Beaufort News

What’s being done to prevent nasty sewage overflows, how public can help

How crews are working to restore power to sewer pumping stations

Joe DeVito, field operations manager for the Beaufort-Jasper Water & Sewer Authority, explains the effort to restore power to a vital piece of infrastructure, the pump stations that keep sewage flowing toward treatment plants.
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Joe DeVito, field operations manager for the Beaufort-Jasper Water & Sewer Authority, explains the effort to restore power to a vital piece of infrastructure, the pump stations that keep sewage flowing toward treatment plants.

Hundreds of utility workers are scrambling to restore power across Beaufort County in the wake of Hurricane Matthew, and one of their top priorities is getting electricity flowing again to another important piece of infrastructure — sewer systems.

Town of Port Royal Mayor Sam Murray was among those this week asking for patience from those still without power in their homes: Getting the pumping stations operational again is worth the delay.

About 91 of 500 pump stations — also called “lift” stations — maintained by the Beaufort-Jasper Water & Sewer Authority are out of power, according to utility director Joe DeVito.

Sewage collects in wells at the stations, and when the wells are full, pumps kick on to push the waste water down lines leading to treatment plants. If the pumps aren’t powered, wells can overflow and lines can back up, creating a health hazard.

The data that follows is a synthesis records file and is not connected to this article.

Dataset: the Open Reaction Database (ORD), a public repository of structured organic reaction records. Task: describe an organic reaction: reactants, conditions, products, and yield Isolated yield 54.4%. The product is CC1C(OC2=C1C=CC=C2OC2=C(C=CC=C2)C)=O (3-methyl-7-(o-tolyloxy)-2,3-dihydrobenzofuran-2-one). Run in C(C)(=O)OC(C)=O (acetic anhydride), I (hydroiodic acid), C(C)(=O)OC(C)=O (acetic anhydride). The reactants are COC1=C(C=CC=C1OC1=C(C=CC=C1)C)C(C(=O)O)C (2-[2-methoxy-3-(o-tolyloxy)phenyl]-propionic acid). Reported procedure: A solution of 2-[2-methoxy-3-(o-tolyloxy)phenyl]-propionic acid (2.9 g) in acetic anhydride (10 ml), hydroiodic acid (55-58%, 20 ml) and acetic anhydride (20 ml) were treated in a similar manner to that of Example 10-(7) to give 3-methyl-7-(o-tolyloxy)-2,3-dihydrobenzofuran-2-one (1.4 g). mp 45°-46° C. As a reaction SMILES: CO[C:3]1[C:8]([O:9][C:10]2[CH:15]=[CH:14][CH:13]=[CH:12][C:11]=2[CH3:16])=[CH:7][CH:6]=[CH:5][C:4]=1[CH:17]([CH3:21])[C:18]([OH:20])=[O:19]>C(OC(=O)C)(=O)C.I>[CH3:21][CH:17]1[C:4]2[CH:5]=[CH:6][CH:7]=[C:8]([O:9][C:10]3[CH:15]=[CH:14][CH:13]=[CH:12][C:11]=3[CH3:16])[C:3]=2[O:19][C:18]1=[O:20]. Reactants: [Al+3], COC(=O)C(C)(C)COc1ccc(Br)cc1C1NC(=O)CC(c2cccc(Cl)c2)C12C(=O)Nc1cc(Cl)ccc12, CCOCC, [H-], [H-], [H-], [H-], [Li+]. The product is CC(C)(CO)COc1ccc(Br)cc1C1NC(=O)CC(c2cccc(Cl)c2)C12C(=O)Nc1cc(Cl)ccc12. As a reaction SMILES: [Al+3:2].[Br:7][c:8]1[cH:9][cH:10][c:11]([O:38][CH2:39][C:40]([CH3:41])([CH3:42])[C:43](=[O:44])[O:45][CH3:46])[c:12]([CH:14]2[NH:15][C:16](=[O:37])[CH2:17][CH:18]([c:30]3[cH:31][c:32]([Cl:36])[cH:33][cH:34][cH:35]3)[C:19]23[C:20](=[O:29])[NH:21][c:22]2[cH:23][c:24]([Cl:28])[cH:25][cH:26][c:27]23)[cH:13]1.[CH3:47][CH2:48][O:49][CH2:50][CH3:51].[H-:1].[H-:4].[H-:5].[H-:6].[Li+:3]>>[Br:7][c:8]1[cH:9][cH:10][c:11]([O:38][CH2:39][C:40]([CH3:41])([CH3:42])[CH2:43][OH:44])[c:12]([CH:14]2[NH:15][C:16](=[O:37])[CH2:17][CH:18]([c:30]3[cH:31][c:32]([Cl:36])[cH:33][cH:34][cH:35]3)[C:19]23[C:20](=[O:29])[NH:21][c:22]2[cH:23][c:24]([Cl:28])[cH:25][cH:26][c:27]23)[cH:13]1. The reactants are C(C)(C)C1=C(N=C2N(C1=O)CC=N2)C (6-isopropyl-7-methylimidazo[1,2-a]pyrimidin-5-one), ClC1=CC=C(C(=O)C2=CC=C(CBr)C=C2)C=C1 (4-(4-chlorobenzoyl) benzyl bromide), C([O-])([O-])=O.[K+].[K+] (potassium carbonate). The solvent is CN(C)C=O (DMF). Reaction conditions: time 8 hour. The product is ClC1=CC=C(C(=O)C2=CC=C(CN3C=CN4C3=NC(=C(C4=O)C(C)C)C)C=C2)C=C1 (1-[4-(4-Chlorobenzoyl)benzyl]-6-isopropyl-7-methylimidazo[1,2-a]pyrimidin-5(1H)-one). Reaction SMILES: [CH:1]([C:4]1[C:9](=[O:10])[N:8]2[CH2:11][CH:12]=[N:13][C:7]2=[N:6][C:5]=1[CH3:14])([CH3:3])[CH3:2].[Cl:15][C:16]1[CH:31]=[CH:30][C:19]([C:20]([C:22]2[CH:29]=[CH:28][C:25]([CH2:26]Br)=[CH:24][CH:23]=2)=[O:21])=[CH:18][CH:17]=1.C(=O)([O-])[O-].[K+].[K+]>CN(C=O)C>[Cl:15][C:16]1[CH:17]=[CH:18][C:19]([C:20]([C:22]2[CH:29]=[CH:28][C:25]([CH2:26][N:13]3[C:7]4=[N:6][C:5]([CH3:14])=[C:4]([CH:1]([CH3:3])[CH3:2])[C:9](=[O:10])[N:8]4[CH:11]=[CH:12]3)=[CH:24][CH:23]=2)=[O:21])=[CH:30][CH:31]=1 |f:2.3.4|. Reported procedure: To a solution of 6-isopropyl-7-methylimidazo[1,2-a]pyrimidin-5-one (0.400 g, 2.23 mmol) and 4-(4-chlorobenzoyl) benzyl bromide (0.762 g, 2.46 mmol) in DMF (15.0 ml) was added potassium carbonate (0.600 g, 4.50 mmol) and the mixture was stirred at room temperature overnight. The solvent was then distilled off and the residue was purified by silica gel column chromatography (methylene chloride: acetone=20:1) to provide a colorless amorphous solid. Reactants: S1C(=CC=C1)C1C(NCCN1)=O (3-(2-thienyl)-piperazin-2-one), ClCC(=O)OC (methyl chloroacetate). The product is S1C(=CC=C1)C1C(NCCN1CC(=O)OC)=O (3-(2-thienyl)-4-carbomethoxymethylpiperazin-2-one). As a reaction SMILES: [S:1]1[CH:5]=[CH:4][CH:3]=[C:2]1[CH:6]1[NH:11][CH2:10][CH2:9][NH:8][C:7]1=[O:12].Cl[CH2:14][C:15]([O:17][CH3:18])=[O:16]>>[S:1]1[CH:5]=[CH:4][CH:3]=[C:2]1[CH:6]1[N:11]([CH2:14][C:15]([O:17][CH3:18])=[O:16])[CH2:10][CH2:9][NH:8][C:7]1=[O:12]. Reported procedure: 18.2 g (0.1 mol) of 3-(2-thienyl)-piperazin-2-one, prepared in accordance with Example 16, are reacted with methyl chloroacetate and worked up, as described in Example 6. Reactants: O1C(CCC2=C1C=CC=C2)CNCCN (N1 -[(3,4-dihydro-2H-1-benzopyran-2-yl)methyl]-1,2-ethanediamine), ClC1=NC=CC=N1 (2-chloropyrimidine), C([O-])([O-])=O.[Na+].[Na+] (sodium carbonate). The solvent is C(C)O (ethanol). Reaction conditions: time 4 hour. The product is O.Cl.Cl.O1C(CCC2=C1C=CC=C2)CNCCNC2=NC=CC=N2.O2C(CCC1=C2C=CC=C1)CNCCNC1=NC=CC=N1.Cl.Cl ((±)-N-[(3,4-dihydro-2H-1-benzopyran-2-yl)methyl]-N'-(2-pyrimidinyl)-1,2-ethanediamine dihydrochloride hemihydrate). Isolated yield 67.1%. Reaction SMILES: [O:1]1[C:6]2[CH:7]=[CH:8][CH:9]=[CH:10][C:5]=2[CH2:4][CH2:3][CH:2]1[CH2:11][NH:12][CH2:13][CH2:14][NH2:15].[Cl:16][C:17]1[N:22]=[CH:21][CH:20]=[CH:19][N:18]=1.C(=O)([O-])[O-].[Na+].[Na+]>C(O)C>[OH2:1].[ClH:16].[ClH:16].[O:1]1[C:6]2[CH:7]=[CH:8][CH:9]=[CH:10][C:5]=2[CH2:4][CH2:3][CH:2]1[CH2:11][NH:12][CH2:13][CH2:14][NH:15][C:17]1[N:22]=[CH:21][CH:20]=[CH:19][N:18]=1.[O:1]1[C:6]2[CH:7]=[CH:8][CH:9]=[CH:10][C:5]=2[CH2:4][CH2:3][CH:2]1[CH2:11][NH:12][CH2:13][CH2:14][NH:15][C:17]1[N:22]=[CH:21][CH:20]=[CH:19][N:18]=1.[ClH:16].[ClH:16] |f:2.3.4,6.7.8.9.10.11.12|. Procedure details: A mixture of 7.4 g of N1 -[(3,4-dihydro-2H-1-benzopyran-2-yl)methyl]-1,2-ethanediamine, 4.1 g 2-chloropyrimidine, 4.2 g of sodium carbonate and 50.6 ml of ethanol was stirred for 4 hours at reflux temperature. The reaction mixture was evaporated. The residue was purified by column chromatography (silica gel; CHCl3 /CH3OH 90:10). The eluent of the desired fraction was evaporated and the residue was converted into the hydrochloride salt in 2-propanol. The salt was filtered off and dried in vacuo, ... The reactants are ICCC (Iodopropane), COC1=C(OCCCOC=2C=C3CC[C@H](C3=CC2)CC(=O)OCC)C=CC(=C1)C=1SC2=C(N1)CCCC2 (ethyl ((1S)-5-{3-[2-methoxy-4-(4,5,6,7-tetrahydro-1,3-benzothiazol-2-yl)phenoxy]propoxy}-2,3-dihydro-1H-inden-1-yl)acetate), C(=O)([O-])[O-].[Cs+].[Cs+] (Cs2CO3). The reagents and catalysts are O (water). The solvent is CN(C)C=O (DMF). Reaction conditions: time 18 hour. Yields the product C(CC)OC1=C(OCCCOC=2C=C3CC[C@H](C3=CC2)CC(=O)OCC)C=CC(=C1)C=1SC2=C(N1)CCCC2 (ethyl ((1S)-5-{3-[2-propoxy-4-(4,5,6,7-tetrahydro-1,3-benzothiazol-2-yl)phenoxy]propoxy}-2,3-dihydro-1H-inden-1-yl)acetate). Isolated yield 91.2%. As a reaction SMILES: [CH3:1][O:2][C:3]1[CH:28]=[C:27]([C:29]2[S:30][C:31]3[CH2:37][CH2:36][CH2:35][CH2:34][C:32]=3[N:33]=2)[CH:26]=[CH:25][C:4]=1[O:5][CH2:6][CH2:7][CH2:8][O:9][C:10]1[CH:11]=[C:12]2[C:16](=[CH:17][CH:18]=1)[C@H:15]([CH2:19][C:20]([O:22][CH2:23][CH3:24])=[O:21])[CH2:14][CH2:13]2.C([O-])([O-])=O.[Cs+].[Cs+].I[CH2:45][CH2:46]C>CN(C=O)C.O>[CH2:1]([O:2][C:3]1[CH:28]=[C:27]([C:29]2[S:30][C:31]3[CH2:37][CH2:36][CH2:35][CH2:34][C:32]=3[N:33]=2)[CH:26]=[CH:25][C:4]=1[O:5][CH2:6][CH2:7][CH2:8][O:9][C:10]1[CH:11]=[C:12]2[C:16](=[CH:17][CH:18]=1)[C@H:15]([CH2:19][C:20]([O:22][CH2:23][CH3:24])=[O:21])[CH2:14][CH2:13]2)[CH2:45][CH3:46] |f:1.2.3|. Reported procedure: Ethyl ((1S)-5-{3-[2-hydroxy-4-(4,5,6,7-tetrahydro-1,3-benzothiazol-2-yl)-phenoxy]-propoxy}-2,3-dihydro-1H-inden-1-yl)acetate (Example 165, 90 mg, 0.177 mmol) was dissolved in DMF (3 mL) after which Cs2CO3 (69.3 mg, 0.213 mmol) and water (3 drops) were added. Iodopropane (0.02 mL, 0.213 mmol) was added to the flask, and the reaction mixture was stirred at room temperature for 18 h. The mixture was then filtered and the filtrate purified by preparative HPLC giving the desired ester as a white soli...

“We did have sanitary sewer overflows,” DeVito said. “Our goal was to have no active overflows as of yesterday afternoon and we reached that goal with the help of SCE&G.”

Beaufort County warns that people should avoid standing water out of concern for contamination.

There are no active overflows in BJWSA's service area, DeVito said Wednesday morning, however, overflows were being reported on Hilton Head Island. Crews are using mobile pumps powered by diesel engines and generators to manually pump sewage out of the 91 stations without power.

Sewer customers can also help prevent overflows, DeVito said. If they are in a home with sewer service but no power, they should assume nearby pumping stations also are without power and restrict the amount of water they put down their drains.

“If you can take a one-minute shower versus five minutes, that is great,” DeVito said. “If you can not flush the toilet as much and turn off the water while brushing your teeth, that also would help. ... The more you can keep the usage down the easier it is on all those people who have worked since the sun came up Saturday morning.”

Van Willis, Port Royal town manager, said overflowing sewers pose a health risk.

“If it is not pushed to the treatment facility, it can start to bubble up to the surface,” Willis said. “You do not want gray water on the ground because of disease and other problems it can cause.”

Many pumps on Hilton Head Island are without water, as well, according to Pete Nardi, Hilton Head Island Public Service District general manager. Some have also been damaged.

“Some remain inaccessible because of the debris, and others have been smashed,” Nardi said. “We are repairing what we can get to.”

Devito said only a couple pump stations in his service area remain out of service because of damage.

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